Fake news is not just a social media problem - it’s eroding our trust in news outlets, shaping our views on global topics and is now a major threat to democracy the world over.
Disinformation and misinformation are thought to have such a powerful impact on elections and therefore our day-to-day lives, that European governments are taking action. French President Emmanuel Macron has proposed that ‘during elections social media would face tougher rules over the content that they put online’ and the UK Government are investigating the effects of fake news on behavior.
As part of this Parliamentary inquiry, Crisp’s CEO, Adam Hildreth, gave evidence to the House of Commons Select Committee about how the fake news crisis can be solved and how we can help social platforms do this. He told the Committee that as teams of people are trying to solve the crisis, ‘bad actors’ (the people creating and promoting fake news stories) are finding new ways to evade detection. "The bad actors are who the war is with, and this is a war", Adam said.
“The bad actors are who the war is with. And this is a war”
The Select Committee asked industry and academic leaders about a range of issues surrounding fake news, including why it is such a powerful tool and the sophisticated profiling techniques those spreading fake news use to target specific groups with misinformation.
Dr Charles Kriel from the Corsham Institute shared how this new combination of propaganda sent through dark social media posts to highly-targeted people or groups was so effective in influencing opinion and inciting action – or inaction, in the case of not voting in general elections.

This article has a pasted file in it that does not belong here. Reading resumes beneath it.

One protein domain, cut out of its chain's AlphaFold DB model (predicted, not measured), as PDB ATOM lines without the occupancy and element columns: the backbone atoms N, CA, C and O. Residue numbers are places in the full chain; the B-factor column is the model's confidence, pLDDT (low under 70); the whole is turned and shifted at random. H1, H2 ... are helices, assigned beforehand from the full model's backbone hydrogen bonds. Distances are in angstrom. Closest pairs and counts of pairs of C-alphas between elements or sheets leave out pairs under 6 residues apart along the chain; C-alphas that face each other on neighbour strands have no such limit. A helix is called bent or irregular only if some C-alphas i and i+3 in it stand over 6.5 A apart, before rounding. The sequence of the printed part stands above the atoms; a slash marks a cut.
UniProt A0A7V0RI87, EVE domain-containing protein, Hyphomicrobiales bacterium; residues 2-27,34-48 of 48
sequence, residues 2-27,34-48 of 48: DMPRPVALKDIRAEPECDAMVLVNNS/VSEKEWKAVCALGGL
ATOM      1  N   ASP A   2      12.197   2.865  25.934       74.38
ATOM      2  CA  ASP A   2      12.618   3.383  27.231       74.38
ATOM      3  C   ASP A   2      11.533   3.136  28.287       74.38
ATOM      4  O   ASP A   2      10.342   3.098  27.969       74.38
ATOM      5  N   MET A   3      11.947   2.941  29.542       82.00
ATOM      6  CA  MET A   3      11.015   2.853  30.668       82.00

How do you promote truth when misinformation is more viral?
One of the reasons fake news is so prolific is that the false headline is often more enticing than the truth, so people can’t help but click on the social ad and then share the story with their social network.
Adam Hildreth told the Select Committee that because these ‘bad actors’ are experts at finding new ways of getting sensational stories shared on social media and manipulating people’s views, the way Crisp are tackling fake news is to understand the behavior of the bad actors.
Bad actors generate fake news to exploit and defraud people. By using sophisticated behavior profiling techniques to find the people behind the fake news we can identify the source of the misinformation.
“Whether it’s child exploitation, fake news distribution, cybercriminals, only 1% - a tiny minority - of people using the social web are out there for bad, but they’re causing 99%, if not 100%, of the issues there.”
Rather than focusing on the individual pieces of fake news, it’s critical to focus on the bad actors creating fake news and helping the social platforms to find these people. Once we understand the behavior of these people, we can intervene to stop bad actors targeting people and sharing fake news.
Crisp has been developing behavior profiling for over 12 years, but it’s the intervention part that now needs refining. Adam said, "Social platforms want to solve fake news, but it is hard for anyone to solve. It’s not a social platform issue, it’s an entire community issue. How do you intervene? You do have a freedom of speech issue - who’s there to decide if that person is a bad actor. Is it a general consensus that something makes you a bad actor when it comes to fake news distribution? Or is it that the social platforms individually do that?”
Listen to the session in full to hear more on how bad actors spread fake news and what Crisp is doing already to help social platforms combat the issue.